Additional cost savings can be realised using the multiplexed system if lower sensitivity is acceptable. The disadvantage is the duty cycle is less than 100% at any particular location, so it is possible to miss episodic or time-dependent events.
Two common concerns about manifold systems are particle loss during transport, through the tubing, or significant delays in particles reaching the particle counter. Successful transport of sample air through tubing necessitates both a thoughtful design and care in installation.
To assure successful transport, PMS uses a noncontaminating valveless design that eliminates the need to purge between samples and improves the sampling duty cycle. Other key parameters that must be controlled are transport velocity, turbulent flow, tubing bend radius, triboelectric charging, and isokinetic sampling.
It is generally accepted that a Reynolds number of 2200 is the minimum required for turbulent flow. This corresponds to about 1 CFM flow in tubing of 3/8" internal diameter, which is the PMS standard ID.
Figure 1: Calculated time through 3/8 inch tubing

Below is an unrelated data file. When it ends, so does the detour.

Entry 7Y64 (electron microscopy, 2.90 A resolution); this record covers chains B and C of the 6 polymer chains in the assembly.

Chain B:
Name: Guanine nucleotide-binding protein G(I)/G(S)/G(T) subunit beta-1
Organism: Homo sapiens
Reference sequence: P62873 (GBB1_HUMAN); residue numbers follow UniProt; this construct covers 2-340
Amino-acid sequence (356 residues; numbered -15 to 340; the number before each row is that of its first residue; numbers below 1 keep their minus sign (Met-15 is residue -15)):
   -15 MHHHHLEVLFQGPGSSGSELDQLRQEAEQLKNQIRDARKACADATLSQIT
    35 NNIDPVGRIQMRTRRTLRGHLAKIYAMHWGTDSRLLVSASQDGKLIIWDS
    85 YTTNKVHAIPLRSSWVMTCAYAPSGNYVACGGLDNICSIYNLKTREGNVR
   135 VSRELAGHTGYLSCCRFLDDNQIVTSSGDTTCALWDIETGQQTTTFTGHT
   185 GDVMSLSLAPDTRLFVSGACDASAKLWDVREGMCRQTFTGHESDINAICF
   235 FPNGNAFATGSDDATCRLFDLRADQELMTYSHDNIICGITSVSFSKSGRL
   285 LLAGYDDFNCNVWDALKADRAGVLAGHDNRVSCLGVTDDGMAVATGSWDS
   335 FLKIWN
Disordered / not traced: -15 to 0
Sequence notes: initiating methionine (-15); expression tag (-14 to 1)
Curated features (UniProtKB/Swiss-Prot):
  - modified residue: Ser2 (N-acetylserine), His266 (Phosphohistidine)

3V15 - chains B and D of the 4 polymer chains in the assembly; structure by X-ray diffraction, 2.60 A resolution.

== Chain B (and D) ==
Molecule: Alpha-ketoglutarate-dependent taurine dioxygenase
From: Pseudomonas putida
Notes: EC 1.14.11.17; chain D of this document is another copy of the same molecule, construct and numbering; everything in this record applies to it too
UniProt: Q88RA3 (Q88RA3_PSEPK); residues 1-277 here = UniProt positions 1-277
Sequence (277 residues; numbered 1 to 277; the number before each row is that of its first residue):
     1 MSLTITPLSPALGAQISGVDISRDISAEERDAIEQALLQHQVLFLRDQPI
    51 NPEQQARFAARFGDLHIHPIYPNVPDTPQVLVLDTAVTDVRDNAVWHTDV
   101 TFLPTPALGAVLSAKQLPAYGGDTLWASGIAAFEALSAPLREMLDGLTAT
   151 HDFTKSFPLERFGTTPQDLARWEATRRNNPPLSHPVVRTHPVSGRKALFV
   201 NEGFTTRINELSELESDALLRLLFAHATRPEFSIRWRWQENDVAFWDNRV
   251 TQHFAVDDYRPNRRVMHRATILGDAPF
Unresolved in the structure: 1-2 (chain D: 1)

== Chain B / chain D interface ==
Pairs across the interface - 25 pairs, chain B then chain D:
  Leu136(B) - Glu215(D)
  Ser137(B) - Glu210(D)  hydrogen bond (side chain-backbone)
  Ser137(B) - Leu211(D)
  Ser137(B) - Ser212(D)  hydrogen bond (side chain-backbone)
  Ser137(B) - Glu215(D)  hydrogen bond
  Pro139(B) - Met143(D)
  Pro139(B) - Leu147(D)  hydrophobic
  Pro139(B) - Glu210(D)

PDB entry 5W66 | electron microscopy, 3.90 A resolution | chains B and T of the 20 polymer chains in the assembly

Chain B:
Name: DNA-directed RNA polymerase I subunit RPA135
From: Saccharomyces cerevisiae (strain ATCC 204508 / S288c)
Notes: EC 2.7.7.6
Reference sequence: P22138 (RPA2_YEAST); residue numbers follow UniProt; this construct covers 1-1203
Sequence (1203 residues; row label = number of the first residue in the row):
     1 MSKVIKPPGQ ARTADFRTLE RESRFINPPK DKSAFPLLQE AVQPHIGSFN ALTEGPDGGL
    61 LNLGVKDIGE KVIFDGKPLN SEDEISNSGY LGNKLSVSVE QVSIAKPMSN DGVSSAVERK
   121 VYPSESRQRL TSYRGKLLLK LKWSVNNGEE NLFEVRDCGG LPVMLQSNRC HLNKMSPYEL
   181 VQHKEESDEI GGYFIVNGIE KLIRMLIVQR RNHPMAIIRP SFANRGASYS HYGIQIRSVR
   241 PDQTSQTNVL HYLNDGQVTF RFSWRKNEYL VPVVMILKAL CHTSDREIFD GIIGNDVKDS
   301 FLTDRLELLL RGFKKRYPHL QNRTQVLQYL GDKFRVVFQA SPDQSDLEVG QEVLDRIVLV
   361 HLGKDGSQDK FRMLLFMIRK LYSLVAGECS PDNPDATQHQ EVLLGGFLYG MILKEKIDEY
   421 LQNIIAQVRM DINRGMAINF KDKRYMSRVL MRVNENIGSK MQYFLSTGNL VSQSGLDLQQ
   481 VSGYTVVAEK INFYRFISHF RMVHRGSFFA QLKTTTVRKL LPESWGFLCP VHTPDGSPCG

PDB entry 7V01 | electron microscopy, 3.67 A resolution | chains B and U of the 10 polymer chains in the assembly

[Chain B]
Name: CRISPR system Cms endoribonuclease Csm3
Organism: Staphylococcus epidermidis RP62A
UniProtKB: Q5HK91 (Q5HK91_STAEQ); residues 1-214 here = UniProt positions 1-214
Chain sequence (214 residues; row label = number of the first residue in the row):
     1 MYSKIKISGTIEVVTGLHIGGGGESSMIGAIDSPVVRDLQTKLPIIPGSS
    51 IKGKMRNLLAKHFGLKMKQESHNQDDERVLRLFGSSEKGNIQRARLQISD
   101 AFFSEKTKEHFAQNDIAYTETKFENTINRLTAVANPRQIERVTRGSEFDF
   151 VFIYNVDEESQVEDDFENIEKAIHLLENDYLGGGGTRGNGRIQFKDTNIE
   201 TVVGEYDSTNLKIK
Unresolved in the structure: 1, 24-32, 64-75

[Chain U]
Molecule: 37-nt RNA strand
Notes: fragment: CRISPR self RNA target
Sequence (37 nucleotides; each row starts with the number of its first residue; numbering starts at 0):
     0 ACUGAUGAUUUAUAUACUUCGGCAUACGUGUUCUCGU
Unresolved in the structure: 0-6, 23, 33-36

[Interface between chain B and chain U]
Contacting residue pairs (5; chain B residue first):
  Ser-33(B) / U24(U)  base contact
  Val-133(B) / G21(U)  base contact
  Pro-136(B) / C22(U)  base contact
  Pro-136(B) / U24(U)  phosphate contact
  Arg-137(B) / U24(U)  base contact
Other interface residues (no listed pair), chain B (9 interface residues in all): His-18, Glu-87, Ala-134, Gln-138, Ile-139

The length of time it takes for a sample to travel from the sensor to the particle counter is dependent on both the tube’s material and length. Based on general experience, tubing choice is in this order:
- No. 1 - Stainless steel
No. 2 – Bev-a-line
No. 3 - Polyester (as polyurethane)
No. 4 – Polyester-lined vinyl
No. 5 - Copper
No. 6 - High density polyethylene
No. 7 - Glass
No. 8 - Teflon
The amount of time it takes a sample to reach the particle counter at various lengths and flow rates through basic calculation, using the PMS standard 3/8” inner diameter tubing, is shown in Figure 1. Note that losses for particle sizes less than 1µm are negligible. For 5µm particles, losses are appreciable.
Figure 2: Particle loss rates in Bev-a-line XX tubing, 3/8 I.D., using PMS 3 CFM aerosol manifold flow rate